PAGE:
Word Origin & History
O.E. sealt (n. and adj.), from P.Gmc. *saltom (cf. O.S., O.N., O.Fris., Goth. salt, Du. zout, Ger. Salz), from PIE *sal- "salt" (cf. Gk. hals (gen. halos) "salt, sea," L. sal, O.C.S. soli, O.Ir. salann, Welsh halen, O.C.S. sali "salt"). Meaning "experienced sailor" is first attested 1840, in ref. to
the salinity of the sea. Salt was long regarded as having power to repel spiritual and magical evil. Many metaphoric uses reflect that this was once a rare and important resource, cf. worth one's salt (1830), salt of the earth (O.E., after Matt. v:13). Belief that spilling salt brings bad luck is attested from 16c. To be above (or below) the salt (1597) refers to customs of seating at a long table according to rank or honor, and placing a large salt-cellar in the middle of the dining table. The verb is from O.E. sealtan, from P.Gmc. *salto-. Salt-lick first recorded 1751; salt marsh is O.E. sealtne mersc. Salt-and-pepper "of dark and light color" first recorded 1915. To take something with a grain of salt is from 1647, from Mod.L. cum grano salis. Saltine "salted cracker" is from 1907; salt-water taffy (1894) so called because it originally was sold at seashore resorts, esp. Atlantic City, N.J.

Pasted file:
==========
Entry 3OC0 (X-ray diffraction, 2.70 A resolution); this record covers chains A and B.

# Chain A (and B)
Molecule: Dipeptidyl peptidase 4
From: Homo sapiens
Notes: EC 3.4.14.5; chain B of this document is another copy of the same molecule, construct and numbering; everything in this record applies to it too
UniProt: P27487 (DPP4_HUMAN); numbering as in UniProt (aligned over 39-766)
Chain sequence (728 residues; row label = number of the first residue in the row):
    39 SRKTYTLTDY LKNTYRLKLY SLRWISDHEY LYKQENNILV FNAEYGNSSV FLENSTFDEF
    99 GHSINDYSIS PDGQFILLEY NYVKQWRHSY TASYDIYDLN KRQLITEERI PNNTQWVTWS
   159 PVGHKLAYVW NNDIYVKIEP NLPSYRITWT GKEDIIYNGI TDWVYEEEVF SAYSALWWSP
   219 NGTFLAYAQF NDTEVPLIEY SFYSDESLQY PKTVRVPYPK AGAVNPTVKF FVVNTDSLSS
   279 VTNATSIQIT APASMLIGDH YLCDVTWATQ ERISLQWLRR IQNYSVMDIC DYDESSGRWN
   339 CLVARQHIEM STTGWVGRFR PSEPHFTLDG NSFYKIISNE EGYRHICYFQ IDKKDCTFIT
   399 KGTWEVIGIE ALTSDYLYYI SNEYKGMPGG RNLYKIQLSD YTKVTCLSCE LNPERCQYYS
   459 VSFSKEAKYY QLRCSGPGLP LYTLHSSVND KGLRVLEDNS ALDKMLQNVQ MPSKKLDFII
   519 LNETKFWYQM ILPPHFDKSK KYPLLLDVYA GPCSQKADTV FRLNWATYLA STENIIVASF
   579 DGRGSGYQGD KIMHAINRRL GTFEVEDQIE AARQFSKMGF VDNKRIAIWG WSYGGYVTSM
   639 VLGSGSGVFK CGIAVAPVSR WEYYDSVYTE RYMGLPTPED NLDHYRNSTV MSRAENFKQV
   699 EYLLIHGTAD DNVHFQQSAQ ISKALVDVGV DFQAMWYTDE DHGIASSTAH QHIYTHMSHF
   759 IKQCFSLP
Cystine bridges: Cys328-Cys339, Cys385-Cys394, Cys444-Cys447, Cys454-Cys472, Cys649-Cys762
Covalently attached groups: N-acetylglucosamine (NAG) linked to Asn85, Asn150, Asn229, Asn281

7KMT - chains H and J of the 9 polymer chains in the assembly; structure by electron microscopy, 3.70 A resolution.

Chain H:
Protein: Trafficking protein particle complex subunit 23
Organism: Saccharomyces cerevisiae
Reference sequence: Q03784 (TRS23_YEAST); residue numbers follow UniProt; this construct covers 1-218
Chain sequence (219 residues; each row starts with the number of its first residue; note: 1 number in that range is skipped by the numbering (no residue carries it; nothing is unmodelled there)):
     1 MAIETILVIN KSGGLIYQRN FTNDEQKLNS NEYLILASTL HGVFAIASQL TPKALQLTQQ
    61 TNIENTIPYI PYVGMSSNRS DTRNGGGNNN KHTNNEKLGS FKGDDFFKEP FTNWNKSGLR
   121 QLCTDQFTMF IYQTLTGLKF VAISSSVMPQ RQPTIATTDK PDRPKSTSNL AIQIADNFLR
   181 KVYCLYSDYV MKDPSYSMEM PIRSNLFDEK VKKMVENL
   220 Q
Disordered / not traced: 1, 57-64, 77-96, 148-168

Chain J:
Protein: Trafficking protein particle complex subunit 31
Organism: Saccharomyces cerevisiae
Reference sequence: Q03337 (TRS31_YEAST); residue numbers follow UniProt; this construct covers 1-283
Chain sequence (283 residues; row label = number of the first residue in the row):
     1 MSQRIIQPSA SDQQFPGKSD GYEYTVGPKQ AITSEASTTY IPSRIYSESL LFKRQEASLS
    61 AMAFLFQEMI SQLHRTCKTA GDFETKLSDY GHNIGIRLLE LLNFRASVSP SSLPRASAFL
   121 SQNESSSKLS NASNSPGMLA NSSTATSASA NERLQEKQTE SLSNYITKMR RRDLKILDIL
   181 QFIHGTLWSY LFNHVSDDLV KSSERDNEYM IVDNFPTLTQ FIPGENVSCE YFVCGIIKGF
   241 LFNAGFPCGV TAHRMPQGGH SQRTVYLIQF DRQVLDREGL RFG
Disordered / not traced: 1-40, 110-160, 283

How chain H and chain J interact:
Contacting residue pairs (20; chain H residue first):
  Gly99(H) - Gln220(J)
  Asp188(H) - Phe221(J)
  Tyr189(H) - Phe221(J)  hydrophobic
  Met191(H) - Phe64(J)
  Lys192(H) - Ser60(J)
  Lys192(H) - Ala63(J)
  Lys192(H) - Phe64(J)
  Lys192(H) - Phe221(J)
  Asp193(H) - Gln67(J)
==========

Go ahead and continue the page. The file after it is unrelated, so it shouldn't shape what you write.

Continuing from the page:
Cold War U.S.-U.S.S.R. nuclear weapons negotiations, 1968, acronym for "Strategic Arms Limitation Talks." The last element sometimes also is understood as treaty.